Sales increased every year but Nike was constantly in danger of going out of business.
In 1977, a former aerospace engineer and his business partner came up with injecting air into a running shoe. Knight was skeptical at first, but gave the prototypes a try on one of his many runs, and decided they were “one heck of a ride” and worth looking into.
The brand reached Hollywood when Farrah Fawcett wore a pair of Nikes in a 1977 episode of Charlie’s Angels. By noon the next day, every store across the nation sold out of those shoes.
Nike went through several lawsuits, negotiations, and issues over the years. Definitely not an easy ride for Knight.
Reason why Knight hired accountants and lawyers: “We needed to hire people with sharp minds…and accountants and lawyers had at least proved that they could master a difficult subject. And pass a big test.”
1980 was a big year: Both Apple and Nike went public the same week and sold for $22 a share. All of the sudden Phil Knight was worth $178 million.
His words of wisdom resonate:
“History is one long processional of crazy ideas. The things I loved most – books, sports, democracy, free enterprise – started as crazy ideas.”
“Don’t stop. Don’t even think about stopping until you get there, and don’t give much thought to where ‘there’ is. Whatever comes, just don’t stop.”
“Life is growth. You grow or you die.”
“Don’t tell people how to do things, tell them what to do and let them surprise you with their results.”
“No matter the sport – no matter the human endeavor, really – total effort will win people’s hearts.” No truer words.
“When sports are at their best, the spirit of the fan merges with the spirit of the athlete, and in that convergence, in that transference, is the oneness that the mystics talk about.”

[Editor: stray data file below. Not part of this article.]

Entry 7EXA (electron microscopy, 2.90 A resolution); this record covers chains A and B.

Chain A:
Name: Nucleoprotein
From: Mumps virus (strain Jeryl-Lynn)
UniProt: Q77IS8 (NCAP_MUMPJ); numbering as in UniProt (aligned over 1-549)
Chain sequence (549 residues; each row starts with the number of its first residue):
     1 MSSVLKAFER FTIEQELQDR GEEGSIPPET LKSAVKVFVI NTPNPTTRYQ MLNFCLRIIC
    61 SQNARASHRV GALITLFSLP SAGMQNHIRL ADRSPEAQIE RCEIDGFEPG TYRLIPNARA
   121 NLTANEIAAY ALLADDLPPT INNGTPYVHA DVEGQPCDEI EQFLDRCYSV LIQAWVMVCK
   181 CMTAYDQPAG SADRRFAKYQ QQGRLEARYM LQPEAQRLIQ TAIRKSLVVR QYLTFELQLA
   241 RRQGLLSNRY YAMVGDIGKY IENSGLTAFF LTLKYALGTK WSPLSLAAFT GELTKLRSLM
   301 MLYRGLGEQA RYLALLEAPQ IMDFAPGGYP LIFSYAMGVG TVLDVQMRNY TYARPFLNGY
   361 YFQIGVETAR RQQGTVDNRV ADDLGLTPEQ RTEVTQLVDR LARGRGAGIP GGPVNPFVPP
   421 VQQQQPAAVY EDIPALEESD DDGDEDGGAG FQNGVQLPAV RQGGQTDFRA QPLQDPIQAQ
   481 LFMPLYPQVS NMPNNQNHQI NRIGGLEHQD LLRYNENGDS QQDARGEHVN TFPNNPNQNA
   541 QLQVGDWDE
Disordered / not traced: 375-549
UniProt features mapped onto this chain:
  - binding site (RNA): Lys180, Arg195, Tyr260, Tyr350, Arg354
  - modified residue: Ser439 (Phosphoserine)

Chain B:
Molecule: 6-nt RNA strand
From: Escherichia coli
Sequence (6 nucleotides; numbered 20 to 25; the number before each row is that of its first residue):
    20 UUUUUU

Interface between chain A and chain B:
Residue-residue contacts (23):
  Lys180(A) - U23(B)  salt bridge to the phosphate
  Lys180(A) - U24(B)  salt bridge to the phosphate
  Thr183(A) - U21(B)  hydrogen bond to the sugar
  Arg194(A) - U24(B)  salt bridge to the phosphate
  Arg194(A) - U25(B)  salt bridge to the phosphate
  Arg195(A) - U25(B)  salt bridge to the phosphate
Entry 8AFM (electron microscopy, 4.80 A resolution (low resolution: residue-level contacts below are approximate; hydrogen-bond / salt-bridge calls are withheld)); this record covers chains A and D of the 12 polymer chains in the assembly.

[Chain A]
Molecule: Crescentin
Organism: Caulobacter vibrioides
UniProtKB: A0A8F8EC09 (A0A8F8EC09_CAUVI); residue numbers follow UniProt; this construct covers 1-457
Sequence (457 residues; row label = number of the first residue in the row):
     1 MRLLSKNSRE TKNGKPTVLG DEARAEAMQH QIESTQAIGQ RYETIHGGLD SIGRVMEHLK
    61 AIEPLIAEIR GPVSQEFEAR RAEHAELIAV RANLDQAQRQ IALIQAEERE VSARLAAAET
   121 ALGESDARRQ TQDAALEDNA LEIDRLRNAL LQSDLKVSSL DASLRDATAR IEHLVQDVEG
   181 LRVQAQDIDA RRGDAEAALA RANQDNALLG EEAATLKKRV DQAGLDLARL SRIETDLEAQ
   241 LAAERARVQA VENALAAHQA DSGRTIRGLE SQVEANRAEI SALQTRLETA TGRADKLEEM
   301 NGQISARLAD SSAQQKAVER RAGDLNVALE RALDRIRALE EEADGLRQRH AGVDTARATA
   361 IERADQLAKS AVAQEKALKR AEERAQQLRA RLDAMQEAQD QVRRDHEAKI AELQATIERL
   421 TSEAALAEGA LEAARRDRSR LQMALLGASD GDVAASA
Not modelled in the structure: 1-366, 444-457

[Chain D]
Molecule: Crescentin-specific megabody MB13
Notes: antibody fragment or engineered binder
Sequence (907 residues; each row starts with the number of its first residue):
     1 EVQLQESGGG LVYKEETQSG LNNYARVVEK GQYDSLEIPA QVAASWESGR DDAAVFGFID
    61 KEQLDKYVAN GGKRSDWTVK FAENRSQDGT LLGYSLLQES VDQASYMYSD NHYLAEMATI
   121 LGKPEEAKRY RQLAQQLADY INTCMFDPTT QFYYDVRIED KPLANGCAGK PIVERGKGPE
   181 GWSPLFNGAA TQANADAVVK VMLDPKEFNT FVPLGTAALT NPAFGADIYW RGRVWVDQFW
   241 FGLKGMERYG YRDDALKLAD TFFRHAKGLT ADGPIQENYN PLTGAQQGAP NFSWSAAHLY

“We wanted, as all great businesses do, to create, to contribute, and we dared to say so aloud.”
“Change never comes as fast as we want it.” Amen.
“Taking a chance on people…You could argue that’s what it’s all been about.”
“Mothers are our first coaches.” Mine still is and always will be my favorite coach.
My favorite: “I’d like to warn the best of them, the iconoclasts, the innovators, the rebels, that they will always have a bull’s-eye on their backs. The better they get, the bigger the bull’s-eye. It’s not one man’s opinion; it’s a law of nature.”
“Hard work is essential, a good team is essential, brains and determination are invaluable, but luck may decide the outcome.”
“At our most trying moments, we’ve managed to emulate those athletes I most admire. We’ve held on, pressed through. And now we’ve endured.”
I like that Knight recognizes the connections between the numbers and names that punctuated his life and the story of Nike. Examples: The River Jordan, Kobe in Japan, and Tiger shoes. How could he have known that Michael Jordan, Kobe Bryant, and Tiger Woods would become some of the most significant Nike brand ambassadors?
So many coincidences pointed Knight in the direction of Nike starting with him discovering that in the Aristophanes play, called Knights, set in the Temple of Nike, the warrior gives the king a pair of shoes as a gift.
Some things are meant to be and Knight telling his story is definitely one of them.